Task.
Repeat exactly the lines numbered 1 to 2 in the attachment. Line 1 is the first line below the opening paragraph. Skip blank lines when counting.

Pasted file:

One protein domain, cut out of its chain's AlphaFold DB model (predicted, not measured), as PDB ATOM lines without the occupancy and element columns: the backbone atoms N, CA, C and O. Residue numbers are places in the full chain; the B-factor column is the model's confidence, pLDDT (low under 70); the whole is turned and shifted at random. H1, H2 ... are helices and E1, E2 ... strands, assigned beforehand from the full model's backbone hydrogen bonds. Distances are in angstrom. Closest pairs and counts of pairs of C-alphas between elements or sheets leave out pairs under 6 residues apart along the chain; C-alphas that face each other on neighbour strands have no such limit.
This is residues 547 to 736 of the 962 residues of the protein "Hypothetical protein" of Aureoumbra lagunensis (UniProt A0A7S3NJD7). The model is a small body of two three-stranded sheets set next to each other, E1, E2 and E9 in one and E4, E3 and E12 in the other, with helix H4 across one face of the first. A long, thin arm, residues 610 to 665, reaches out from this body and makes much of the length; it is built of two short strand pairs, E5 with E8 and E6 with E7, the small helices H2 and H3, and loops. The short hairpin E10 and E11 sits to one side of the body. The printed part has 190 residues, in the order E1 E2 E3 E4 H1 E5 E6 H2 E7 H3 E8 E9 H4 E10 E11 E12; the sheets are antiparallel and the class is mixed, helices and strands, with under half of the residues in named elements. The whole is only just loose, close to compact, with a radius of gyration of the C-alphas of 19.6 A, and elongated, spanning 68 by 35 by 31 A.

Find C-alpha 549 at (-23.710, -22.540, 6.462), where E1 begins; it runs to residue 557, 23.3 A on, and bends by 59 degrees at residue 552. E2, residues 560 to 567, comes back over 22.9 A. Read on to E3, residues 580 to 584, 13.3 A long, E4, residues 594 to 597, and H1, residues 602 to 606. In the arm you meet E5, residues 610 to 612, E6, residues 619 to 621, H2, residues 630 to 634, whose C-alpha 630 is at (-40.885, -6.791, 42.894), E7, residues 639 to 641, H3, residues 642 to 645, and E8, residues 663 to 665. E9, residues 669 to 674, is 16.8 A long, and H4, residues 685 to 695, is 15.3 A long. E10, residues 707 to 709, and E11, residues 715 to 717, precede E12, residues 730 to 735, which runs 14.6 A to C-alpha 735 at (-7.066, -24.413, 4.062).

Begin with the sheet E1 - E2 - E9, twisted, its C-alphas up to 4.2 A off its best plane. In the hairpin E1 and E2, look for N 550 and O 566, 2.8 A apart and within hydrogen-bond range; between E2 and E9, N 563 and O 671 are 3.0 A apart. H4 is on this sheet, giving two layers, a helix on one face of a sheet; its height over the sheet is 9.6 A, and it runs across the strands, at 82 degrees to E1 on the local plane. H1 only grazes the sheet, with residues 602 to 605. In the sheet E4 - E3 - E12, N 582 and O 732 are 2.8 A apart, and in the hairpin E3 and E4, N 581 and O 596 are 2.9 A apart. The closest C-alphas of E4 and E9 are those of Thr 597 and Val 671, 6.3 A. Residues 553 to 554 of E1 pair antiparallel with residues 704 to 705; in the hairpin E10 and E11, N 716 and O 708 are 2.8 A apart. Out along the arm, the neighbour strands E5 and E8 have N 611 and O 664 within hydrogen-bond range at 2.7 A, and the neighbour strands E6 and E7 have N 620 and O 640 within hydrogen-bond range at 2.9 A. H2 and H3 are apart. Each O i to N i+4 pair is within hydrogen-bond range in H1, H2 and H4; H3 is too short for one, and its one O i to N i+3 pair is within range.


This is residues 547 to 736 of the 962 residues of the protein "Hypothetical protein" of Aureoumbra lagunensis (UniProt A0A7S3NJD7). The model is a small body of two three-stranded sheets set next to each other, E1, E2 and E9 in one and E4, E3 and E12 in the other, with helix H4 across one face of the first. A long, thin arm, residues 610 to 665, reaches out from this body and makes much of the length; it is built of two short strand pairs, E5 with E8 and E6 with E7, the small helices H2 and H3, and loops. The short hairpin E10 and E11 sits to one side of the body. The printed part has 190 residues, in the order E1 E2 E3 E4 H1 E5 E6 H2 E7 H3 E8 E9 H4 E10 E11 E12; the sheets are antiparallel and the class is mixed, helices and strands, with under half of the residues in named elements. The whole is only just loose, close to compact, with a radius of gyration of the C-alphas of 19.6 A, and elongated, spanning 68 by 35 by 31 A.

Find C-alpha 549 at (-23.710, -22.540, 6.462), where E1 begins; it runs to residue 557, 23.3 A on, and bends by 59 degrees at residue 552. E2, residues 560 to 567, comes back over 22.9 A. Read on to E3, residues 580 to 584, 13.3 A long, E4, residues 594 to 597, and H1, residues 602 to 606. In the arm you meet E5, residues 610 to 612, E6, residues 619 to 621, H2, residues 630 to 634, whose C-alpha 630 is at (-40.885, -6.791, 42.894), E7, residues 639 to 641, H3, residues 642 to 645, and E8, residues 663 to 665. E9, residues 669 to 674, is 16.8 A long, and H4, residues 685 to 695, is 15.3 A long. E10, residues 707 to 709, and E11, residues 715 to 717, precede E12, residues 730 to 735, which runs 14.6 A to C-alpha 735 at (-7.066, -24.413, 4.062).